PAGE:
I-Corps boosts innovation infrastructure

Innovation Corps award will train teams to develop new ventures 

light bulbs turning on and off

The National Science Foundation has announced that it has selected the University of Massachusetts Amherst to be one of its national network of Innovation Corps Sites (I-Corps). The program is intended to increase research commercialization and campus startups while enriching existing innovation infrastructure. Organizers hope to help new ventures bring economic development and jobs to the region.

Ushering life science technologies from labs to living rooms

Institute of Applied Life Sciences helps companies solve real-world problems 

life science laboratories building

In addition to directing the Human Testing Center at the University of Massachusetts Amherst’s new Institute for Applied Life Sciences (IALS), Michael Busa is managing the new class of research relationships emerging for the state’s largest public university campus, with corporate partners in biotech and health care.

Faculty Group to Study Organizational Success of Eureka! Program

girls working together looking at computer screenFive faculty members in the colleges of Education, Natural Sciences and Social and Behavioral Sciences have received a two-year, $299,271 grant from the National Science Foundation (NSF) to study the components of a successful multi-organizational partnership designed to promote girls’ participation in higher education and science, technology, engineering and math (STEM) fields.

Psychological and Brain Sciences holds Open House

On Nov. 2 PBS opened up several labs to the public, giving visitors a chance to explore some of the exciting technology and methods used by our researchers!

students laughing and trying three block task

Visitors enjoy the Learning Lab's block task, a neat brain teaser used in child studies.

visitors inject gel into electrodes on EEG cap

Graduate student Helena Jacob (pictured right) instructs participants as they apply conductive gel to points where EEG electrodes meet the scalp.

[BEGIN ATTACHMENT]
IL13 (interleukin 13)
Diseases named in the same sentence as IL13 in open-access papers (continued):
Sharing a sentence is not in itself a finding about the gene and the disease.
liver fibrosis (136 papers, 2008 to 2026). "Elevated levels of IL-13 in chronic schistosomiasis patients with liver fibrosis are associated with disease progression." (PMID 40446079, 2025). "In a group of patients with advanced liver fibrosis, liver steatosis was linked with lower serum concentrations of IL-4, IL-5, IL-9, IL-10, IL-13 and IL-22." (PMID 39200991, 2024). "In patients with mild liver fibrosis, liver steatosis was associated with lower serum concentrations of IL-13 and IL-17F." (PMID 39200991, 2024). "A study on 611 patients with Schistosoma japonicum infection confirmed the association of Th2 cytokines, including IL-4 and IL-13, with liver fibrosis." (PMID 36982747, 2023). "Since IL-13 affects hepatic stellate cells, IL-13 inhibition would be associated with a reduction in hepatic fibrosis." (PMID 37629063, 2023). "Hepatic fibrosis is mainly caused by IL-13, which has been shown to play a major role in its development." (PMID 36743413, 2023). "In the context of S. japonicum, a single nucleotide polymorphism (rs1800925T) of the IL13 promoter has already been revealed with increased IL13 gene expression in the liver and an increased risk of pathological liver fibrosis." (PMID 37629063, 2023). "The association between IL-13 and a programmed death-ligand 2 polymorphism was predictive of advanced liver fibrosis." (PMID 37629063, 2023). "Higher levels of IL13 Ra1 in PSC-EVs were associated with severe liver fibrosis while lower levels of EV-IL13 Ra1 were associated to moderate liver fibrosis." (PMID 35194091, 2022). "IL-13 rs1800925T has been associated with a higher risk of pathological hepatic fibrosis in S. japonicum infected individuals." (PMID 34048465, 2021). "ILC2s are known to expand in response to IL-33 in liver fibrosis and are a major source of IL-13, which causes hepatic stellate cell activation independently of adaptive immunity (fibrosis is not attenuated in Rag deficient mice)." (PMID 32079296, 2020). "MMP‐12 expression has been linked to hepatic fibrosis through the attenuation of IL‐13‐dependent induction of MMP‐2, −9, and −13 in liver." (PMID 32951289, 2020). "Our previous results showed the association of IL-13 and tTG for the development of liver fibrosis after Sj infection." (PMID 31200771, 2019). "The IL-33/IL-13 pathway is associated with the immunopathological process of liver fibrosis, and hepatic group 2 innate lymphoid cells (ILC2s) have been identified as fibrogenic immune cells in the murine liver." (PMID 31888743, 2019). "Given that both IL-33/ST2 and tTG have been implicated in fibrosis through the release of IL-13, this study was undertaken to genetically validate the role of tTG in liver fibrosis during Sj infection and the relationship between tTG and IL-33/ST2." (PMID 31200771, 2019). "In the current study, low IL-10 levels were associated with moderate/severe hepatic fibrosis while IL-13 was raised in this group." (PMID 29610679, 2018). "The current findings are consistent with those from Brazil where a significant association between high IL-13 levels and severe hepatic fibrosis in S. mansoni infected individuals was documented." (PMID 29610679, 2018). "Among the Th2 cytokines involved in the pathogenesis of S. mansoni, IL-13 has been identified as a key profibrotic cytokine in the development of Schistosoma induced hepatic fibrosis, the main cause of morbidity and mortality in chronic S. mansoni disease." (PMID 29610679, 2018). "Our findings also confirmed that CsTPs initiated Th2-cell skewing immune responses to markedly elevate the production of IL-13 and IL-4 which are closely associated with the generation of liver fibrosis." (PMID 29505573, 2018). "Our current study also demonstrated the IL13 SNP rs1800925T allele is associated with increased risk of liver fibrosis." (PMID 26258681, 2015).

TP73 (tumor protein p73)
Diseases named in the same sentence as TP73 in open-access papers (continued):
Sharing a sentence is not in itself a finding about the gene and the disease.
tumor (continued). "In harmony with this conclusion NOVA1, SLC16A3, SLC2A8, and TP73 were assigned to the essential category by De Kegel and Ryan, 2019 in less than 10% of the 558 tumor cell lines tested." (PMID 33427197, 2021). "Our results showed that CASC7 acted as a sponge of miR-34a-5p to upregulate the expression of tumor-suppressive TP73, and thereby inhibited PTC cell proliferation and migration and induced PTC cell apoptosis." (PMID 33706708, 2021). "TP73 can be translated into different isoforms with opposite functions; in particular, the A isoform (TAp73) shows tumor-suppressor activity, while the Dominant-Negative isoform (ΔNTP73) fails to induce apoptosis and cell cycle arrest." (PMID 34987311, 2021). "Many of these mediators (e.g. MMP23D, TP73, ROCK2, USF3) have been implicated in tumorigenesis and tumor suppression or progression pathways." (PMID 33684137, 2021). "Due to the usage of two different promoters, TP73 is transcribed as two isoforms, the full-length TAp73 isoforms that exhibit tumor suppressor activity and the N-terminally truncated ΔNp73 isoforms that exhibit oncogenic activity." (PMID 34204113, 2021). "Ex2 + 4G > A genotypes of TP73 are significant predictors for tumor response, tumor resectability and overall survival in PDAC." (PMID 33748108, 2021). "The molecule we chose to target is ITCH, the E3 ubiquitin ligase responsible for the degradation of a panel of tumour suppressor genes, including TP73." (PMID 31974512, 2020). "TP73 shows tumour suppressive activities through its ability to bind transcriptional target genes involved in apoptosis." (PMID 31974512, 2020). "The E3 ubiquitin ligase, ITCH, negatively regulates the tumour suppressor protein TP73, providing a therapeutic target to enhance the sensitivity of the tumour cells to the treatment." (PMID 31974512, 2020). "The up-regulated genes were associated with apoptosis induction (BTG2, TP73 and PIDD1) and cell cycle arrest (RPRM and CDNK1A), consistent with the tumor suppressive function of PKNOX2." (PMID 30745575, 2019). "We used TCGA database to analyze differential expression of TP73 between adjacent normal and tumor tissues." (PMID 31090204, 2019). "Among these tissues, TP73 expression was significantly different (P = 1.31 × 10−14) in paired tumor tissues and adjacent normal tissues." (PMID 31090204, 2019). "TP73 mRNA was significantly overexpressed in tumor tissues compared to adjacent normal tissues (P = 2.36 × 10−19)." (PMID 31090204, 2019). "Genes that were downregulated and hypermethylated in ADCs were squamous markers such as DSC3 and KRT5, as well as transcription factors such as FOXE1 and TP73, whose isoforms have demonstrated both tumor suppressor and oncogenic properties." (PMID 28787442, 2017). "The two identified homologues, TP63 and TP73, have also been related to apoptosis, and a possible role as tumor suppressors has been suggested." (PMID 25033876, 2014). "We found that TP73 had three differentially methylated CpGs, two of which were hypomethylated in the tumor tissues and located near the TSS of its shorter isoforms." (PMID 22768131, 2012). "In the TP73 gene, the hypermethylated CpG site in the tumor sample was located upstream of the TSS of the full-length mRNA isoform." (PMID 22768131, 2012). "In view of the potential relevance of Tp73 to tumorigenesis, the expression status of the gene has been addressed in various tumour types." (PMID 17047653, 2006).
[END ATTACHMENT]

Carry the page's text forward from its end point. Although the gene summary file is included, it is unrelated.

Neurocognition and Perception Laboratory: Research Highlights

The Neurocognition and Perception (NCaP) Laboratory, directed by Lisa Sanders, aims to 1) understand the neurocognitive mechanisms of basic auditory perception, speech perception, and selective attention across the lifespan, and 2) to determine how attentional control and perceptual learning can lead to better perceptual outcomes, including understanding speech in background noise. To accomplish these goals, the lab uses behavioral, electrophysiological, and neuroimaging measures in listeners ranging from 20 months to 85 years of age.

Cognitive and Neural Measures of Childhood Language Processing and Speech Comprehension in Natural Settings

Maggie Ugolini, graduate student in the Neuroscience and Behavior Program, is conducting a study aiming to better understand real-world language processing (or comprehension) in 5-year-old children. When a child comes to the lab to participate in a study he/she will wear a cap that measures the electrical activity of their brain using electroencephalography (EEG). They will listen to several stories and answer multiple-choice questions about them on an iPad. What is unique about this scenario is that each story includes phonological errors, which will cause a response in the child’s brain.

Lacreuse lab investigates the etiology of Alzheimer's disease

older adults

The Lacreuse lab received $361,752 in supplemental funding from NIH to study whether Alzheimer's disease-like symptoms occur naturally in nonhuman primates with aging. Agnès Lacreuse is especially interested in determining whether female marmosets, like women, are more prone to such symptoms, and her work seeks to identify the factors that predict pathological aging in each sex. Lacreuse believes that comparative studies in different primate species will provide important new clues to advance our understanding of the etiology of Alzheimer's disease (AD) in humans.

Familiarity breeds tolerance: Linda Tropp honored for influential ‘contact theory’ analysis

Linda Tropp, psychological and brain sciences, and her group of researchers spent over five years “trying to find every study on intergroup contact we could,” she says. 

Contact theory is a social psychology idea that suggests that contact between social groups (such as racial and ethnic groups) can be an effective strategy for reducing intergroup prejudice. This theory maintains that contact, under certain conditions, between two or more social groups can promote tolerance. If groups are allowed to communicate with one another, they may start to appreciate each other's viewpoints.